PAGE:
• How do I even work with a partner?

Standing up a referral program for Services Firms generally fails to address any of these questions, conflicts, or complementary strengths.

Recognizing the cost of services gaps

So, this all seems like a whole lot of work, so why bother in the first place? If not to draw out referrals, why does strategically aligning with Services Firms even matter then? Because this Service Gap causes churn. According to Bain & Company, a customer is four times more likely to defect to a competitor if the problem is service-related than price- or product-related.

  • Price isn’t the main reason for customer churn, it’s due to the overall poor quality of customer service. – Accenture Global CSR
  • A customer is 4 times more likely to defect to a competitor if the problem is service-related than price- or product-related. – Bain & Company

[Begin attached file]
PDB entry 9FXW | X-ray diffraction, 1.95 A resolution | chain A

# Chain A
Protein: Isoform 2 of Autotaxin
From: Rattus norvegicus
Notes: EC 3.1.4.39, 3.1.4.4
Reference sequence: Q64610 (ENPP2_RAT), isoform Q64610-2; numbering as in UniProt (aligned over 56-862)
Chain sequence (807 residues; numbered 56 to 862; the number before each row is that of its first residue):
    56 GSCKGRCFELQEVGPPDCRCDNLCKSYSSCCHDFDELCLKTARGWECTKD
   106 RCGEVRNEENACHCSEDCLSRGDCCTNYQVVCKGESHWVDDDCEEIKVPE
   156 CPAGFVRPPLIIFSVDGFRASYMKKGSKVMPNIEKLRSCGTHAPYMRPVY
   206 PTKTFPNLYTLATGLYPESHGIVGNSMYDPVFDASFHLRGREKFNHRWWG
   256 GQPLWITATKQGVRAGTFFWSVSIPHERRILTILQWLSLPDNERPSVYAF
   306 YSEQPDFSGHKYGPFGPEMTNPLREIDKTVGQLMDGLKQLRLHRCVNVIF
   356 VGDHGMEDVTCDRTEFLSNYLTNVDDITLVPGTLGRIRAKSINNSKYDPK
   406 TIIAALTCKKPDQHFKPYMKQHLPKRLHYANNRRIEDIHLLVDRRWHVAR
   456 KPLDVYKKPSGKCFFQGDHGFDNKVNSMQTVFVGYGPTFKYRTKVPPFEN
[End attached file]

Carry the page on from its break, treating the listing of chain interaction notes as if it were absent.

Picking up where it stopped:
• For every customer complaint, there are 26 other unhappy customers who have remained silent. – Lee Resource

Furthermore, Defaqto Research finds that 55% of customers would pay extra to guarantee better service. This means that by addressing the Service Gap we can reduce churn, drive topline revenue and unlock a scaling mechanism for the most un-scalable resource-intensive component of the SaaS business model: customer success and professional services.

  • 55% of customers would pay extra to guarantee better service. – Defaqto research
  • Americans will pay 17% more to do business with firms with great reputations when it comes to customer service. – American Express
  • 67% of consumers and 74% of business buyers say they’ll pay more for a great experience. — Salesforce